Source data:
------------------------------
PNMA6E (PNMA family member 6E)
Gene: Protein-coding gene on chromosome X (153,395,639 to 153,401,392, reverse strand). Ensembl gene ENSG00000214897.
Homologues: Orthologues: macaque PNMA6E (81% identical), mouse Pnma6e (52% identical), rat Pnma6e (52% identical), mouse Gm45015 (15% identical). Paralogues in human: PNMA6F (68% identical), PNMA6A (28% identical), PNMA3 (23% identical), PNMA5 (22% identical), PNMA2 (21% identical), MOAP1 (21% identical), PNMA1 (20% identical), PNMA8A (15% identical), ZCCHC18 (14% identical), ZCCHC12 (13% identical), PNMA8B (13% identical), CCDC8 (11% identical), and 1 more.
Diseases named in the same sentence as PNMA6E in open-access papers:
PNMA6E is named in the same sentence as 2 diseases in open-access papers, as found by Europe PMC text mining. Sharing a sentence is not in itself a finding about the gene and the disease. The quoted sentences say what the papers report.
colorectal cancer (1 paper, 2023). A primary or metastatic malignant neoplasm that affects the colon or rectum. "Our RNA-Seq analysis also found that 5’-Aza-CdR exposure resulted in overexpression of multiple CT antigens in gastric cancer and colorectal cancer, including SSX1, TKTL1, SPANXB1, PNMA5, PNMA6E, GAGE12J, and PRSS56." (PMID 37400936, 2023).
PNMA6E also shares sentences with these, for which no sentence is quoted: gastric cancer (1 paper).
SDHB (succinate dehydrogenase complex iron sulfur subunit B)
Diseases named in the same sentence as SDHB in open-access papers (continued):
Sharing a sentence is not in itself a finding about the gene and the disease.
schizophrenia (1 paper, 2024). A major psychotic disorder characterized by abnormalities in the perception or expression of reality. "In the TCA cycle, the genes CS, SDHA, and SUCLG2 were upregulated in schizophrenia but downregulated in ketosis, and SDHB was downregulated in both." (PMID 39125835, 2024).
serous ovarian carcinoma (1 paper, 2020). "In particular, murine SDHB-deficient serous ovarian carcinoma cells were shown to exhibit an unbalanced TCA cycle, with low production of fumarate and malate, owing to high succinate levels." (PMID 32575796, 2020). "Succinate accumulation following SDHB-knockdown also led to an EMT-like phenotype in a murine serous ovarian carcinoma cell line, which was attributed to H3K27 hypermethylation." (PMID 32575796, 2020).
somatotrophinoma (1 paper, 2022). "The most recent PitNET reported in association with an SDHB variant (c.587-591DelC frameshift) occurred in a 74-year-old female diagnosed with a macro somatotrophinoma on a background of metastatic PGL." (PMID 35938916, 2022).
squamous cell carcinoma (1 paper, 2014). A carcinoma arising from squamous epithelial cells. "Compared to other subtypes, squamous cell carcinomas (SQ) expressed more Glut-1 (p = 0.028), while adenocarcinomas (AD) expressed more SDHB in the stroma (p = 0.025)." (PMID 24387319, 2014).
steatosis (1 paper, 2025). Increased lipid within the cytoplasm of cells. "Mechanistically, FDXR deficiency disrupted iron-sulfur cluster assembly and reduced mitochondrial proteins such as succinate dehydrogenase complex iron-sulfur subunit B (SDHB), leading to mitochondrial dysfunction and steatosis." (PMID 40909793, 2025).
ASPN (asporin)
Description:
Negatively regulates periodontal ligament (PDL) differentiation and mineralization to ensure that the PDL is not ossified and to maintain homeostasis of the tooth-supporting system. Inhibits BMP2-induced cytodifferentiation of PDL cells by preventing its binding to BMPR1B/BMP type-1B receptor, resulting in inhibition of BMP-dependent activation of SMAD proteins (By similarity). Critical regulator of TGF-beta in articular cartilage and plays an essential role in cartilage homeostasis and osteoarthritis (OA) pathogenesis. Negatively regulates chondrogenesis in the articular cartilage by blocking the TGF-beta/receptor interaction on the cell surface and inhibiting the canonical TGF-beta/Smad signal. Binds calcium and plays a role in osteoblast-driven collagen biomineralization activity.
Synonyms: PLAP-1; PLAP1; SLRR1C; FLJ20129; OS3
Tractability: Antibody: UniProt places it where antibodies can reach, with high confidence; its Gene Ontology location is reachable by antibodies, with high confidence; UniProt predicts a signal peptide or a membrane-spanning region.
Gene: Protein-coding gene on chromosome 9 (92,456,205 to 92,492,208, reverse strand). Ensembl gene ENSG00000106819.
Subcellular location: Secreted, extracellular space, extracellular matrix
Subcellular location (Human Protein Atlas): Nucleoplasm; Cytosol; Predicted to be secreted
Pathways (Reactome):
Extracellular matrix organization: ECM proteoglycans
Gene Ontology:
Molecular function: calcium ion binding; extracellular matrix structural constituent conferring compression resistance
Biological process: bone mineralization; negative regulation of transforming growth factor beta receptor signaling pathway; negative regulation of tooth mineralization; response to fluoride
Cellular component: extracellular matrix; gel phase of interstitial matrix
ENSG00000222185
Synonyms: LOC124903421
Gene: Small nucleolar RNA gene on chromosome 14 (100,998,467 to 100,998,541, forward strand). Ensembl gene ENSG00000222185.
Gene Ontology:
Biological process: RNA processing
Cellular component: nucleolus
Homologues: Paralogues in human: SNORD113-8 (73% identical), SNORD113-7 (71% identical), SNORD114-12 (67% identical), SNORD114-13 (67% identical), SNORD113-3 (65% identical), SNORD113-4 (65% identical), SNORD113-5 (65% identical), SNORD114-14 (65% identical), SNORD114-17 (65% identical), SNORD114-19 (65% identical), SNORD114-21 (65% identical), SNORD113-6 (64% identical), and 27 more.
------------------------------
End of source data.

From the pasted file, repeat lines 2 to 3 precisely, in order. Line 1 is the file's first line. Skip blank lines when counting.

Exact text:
Gene: Protein-coding gene on chromosome X (153,395,639 to 153,401,392, reverse strand). Ensembl gene ENSG00000214897.
Homologues: Orthologues: macaque PNMA6E (81% identical), mouse Pnma6e (52% identical), rat Pnma6e (52% identical), mouse Gm45015 (15% identical). Paralogues in human: PNMA6F (68% identical), PNMA6A (28% identical), PNMA3 (23% identical), PNMA5 (22% identical), PNMA2 (21% identical), MOAP1 (21% identical), PNMA1 (20% identical), PNMA8A (15% identical), ZCCHC18 (14% identical), ZCCHC12 (13% identical), PNMA8B (13% identical), CCDC8 (11% identical), and 1 more.